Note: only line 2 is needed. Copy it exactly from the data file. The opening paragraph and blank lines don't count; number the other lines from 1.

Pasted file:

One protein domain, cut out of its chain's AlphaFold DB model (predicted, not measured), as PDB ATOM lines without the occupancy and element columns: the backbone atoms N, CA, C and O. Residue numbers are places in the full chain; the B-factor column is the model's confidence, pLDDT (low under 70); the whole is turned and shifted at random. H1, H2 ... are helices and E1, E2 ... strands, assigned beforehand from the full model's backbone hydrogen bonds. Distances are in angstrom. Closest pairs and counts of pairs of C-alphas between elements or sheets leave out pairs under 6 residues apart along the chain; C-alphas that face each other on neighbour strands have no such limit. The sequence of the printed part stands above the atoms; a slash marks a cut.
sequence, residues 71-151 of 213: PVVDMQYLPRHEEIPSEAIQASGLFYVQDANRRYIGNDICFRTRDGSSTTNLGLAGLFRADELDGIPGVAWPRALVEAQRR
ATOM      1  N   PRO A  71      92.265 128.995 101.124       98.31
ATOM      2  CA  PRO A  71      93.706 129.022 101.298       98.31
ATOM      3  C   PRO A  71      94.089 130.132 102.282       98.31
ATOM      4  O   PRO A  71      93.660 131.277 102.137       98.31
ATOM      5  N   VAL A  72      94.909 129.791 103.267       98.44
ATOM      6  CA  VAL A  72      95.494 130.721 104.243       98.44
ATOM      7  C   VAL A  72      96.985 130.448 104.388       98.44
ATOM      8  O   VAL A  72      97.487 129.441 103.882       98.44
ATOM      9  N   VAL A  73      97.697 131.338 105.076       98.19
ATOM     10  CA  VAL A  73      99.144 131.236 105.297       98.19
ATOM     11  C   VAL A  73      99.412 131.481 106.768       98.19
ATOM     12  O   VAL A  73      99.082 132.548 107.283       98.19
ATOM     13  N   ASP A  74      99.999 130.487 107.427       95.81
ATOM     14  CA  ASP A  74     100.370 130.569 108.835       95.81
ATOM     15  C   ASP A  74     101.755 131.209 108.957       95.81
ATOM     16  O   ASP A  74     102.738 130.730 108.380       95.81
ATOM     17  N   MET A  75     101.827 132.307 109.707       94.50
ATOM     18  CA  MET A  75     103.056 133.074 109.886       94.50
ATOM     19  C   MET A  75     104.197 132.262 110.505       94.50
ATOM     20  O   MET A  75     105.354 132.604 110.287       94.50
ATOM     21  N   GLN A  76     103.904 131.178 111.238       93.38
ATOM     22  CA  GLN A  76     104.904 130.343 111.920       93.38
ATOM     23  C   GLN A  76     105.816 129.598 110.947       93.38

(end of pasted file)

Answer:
ATOM      1  N   PRO A  71      92.265 128.995 101.124       98.31